Margaret Hansen expects to be in big demand on the corporate speaking circuit. Not that she’s the author of a top-selling self-help book or a reformed wrong-doer with salacious stories to tell. Rather, she’s the procurement director for global travel at Chicago-based consultancy AT Kearney. She recently returned from a gathering in Rome where she received an award from the Association of Corporate Travel Executives, an industry trade body, for her work on cutting carbon emissions at the consultancy. What she has to tell her peers in corporate travel offices could light a fire under long-simmering sustainability efforts.
Her award-winning project — part of a larger drive at AT Kearney to become carbon neutral by the end of 2009 — aims not only to measure and offset carbon emissions resulting from travel by its 2,500 staff, but also to establish new standards of reporting on the environmental impact of business travel. “I thought everyone was doing this,” she says. “But people are typically just measuring air travel. Nobody is going as far as we are.”
Indeed, most eco-friendly business travel programmes are patchy at best, and a lot of companies are simply playing lip service to efforts to make corporate travel policies more environmentally friendly. For example, many requests for proposals received by corporate travel service providers “now have some sort of green criteria but it’s mostly just a tick in the box,” says Steve Gostling, partner success manager of GetThere, a travel management firm owned by online agent Travelocity.
As Hansen notes, few corporate policies encompass the full travel experience, instead focusing primarily — if not exclusively — on air travel. “It seems like an easy target to punch,” says Jonathan Breeze, CEO of Lisbon-based Jet Republic, a new private-jet operator that offers carbon-neutral travel.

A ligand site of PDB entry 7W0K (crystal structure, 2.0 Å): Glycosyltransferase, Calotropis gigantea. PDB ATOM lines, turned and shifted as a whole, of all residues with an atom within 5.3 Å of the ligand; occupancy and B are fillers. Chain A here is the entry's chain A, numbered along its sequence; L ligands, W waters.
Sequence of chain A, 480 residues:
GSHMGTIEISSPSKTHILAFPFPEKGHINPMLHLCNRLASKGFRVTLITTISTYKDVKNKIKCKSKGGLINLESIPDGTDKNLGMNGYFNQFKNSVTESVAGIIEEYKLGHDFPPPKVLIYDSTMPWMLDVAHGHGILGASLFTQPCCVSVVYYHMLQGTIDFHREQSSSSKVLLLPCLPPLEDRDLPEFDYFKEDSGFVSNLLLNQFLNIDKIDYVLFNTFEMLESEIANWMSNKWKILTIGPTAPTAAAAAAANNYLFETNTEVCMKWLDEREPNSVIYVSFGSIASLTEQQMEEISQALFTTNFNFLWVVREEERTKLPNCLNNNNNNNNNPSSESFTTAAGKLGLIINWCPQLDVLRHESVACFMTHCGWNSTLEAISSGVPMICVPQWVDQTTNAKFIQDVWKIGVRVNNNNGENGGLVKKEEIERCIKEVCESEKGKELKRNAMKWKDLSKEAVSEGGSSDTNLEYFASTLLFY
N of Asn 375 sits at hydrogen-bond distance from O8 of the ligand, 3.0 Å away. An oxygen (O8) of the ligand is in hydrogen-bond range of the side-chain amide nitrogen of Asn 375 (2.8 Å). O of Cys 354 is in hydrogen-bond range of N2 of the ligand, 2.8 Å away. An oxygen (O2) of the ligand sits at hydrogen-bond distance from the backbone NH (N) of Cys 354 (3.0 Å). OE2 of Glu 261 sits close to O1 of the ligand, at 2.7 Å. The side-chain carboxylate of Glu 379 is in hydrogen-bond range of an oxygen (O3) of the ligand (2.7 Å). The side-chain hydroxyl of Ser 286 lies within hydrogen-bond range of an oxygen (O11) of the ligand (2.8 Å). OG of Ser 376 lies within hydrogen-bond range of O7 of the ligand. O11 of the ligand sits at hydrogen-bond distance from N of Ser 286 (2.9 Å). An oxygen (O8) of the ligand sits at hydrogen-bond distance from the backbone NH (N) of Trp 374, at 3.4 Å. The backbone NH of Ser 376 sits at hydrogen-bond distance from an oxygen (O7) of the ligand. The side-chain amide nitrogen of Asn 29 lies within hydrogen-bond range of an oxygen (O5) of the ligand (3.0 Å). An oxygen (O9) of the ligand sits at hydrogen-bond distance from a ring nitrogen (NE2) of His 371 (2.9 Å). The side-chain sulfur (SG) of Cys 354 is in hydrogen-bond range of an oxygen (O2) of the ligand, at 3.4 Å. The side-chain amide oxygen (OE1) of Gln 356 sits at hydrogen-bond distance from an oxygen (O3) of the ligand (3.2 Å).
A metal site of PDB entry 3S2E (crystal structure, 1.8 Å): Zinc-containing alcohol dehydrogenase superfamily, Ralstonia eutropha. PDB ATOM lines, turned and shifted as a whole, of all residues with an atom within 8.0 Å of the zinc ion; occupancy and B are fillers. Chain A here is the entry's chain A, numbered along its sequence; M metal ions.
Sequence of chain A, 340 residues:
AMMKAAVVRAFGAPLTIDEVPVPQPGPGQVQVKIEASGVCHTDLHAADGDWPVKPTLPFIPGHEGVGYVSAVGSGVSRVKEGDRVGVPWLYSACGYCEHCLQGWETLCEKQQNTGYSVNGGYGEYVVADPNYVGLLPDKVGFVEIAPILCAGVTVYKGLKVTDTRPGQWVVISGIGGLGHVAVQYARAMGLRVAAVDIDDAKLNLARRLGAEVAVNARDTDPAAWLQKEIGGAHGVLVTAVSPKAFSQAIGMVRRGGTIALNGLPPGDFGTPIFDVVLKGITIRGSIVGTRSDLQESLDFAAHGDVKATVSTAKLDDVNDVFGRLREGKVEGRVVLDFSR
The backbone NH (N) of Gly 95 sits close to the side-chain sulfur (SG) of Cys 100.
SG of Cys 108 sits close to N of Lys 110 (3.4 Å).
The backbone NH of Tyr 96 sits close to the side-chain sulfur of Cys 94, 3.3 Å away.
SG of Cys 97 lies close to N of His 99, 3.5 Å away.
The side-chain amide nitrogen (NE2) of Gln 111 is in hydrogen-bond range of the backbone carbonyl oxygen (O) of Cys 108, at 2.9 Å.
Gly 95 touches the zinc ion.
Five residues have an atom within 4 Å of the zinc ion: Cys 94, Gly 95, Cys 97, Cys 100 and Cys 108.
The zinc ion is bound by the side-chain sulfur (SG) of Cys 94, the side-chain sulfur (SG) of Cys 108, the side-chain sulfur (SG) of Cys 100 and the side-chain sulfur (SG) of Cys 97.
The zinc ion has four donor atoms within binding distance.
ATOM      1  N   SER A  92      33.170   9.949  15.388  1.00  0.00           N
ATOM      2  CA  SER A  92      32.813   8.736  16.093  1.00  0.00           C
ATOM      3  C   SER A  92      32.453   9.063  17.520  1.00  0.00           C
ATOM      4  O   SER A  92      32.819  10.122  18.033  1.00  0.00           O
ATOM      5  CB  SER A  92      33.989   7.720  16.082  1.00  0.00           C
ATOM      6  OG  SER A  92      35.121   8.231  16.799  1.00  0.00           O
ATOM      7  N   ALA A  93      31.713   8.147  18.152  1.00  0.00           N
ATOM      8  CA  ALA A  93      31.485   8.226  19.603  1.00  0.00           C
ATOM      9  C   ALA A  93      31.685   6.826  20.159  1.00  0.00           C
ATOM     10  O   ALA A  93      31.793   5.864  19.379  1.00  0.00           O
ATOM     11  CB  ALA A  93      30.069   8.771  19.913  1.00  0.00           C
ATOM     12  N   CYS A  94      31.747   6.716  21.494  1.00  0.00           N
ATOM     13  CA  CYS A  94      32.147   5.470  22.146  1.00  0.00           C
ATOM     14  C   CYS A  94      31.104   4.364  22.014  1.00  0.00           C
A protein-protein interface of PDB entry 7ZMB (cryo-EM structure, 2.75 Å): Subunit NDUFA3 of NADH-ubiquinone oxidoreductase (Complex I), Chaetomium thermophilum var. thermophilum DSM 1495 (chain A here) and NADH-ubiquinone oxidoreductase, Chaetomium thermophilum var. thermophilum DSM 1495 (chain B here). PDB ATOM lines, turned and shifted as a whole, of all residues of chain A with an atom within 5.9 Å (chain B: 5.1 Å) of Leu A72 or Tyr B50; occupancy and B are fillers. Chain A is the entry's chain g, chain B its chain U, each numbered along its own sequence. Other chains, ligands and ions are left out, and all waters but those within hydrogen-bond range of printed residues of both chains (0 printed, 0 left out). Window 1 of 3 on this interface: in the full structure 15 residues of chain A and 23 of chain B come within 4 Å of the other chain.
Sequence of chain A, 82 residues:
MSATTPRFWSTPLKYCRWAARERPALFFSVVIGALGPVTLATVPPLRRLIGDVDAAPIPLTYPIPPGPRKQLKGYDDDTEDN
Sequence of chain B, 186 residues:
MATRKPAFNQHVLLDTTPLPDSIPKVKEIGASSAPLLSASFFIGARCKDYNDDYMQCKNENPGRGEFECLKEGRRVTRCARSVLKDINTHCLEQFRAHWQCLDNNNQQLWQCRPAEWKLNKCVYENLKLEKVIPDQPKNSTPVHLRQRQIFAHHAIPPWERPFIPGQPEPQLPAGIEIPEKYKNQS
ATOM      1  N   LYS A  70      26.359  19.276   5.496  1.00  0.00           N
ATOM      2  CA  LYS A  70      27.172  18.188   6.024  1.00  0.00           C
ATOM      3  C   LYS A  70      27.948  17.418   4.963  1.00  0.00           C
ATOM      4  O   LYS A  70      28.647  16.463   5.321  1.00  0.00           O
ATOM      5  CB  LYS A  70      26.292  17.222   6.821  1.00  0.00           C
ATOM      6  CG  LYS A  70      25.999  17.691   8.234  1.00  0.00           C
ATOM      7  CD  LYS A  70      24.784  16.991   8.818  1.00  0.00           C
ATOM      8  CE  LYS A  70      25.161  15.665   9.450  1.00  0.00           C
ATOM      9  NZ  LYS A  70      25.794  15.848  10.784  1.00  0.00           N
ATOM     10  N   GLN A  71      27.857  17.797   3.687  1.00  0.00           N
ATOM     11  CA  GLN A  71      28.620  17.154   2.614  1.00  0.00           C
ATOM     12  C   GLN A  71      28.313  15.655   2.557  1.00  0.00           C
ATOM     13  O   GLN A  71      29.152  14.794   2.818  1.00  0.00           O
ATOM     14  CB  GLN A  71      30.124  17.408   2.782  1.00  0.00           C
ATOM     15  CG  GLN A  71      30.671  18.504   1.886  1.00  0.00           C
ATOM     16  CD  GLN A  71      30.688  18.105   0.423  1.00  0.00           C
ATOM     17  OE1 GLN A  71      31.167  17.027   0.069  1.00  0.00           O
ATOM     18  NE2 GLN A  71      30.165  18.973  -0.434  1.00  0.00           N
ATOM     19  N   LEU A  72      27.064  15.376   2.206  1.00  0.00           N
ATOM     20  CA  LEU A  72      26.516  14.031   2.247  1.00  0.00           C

Indeed, in these cash-conscious times, the “green” strategy that many companies are employing is simply to slash budgets by grounding staff. This is potentially good news for the makers of tele- and videoconferencing products, who have been trying for years to convince corporate users that static-filled, lag-ridden video calls are just as good as face-to-face meetings.
Fortunately, advances in technology and more affordable prices are making videoconferencing appear a more viable option. When the Institute of Travel Management, a nonprofit organisation, polled 175 UK travel managers, more than half said that the chances of their companies adopting videoconferencing would increase if economic conditions continue to worsen.
Jennifer Clark, head of sustainability of the UK arm of Skanska, a SKr139 billion (€14.4 billion) Stockholm-based construction firm, says that it didn’t take a downturn to convince her of videoconferencing’s merits. A few years ago, she leapt at the chance to test a new system when a project manager in northern England agreed to run a trial. Clark immediately began gathering data for every videoconference that took place — from who attended a meeting to how much petrol would have been used if people had to drive to the meeting instead — which helped her show sceptics within the company that cost savings were being made. “Real, raw data helped convince people,” she says.
She reckons the new system paid for itself in six months. Over an 18-month period, she adds, four projects saved 196 man-days of travelling time, more than 8,000 litres of fuel, over €600,000 of costs and, significantly, 23 tonnes of carbon dioxide. According to her calculations, rolling out videoconferencing across the company could achieve €1.5m of cost savings and a reduction of 540 tonnes of carbon dioxide every year.
There was also an “unanticipated spin-off” from the project — better attendance and a greater number of meetings than the norm when staff had to travel to meet in person. All projects lasting less than one year are now required to use videoconferencing. Today, Skanska UK has 30 videoconference facilities, including a new one in the CEO’s office.
Happy to Travel
Despite such success, getting globe-trotting business travellers to curtail their trips remains a tough sell. A new survey of 2,400 business travellers in Europe and North America by Egencia, a travel management company, found that two out of three respondents enjoy their business trips and, in many cases, cite travel as a key factor to general job satisfaction. As for concerns about their globe-trotting’s impact on the environment, more than half of the European respondents said that they were not worried about CO2 emissions. Only 4% of Europeans are what Egencia calls “green travellers,” in that they will travel by plane only if there is no other option.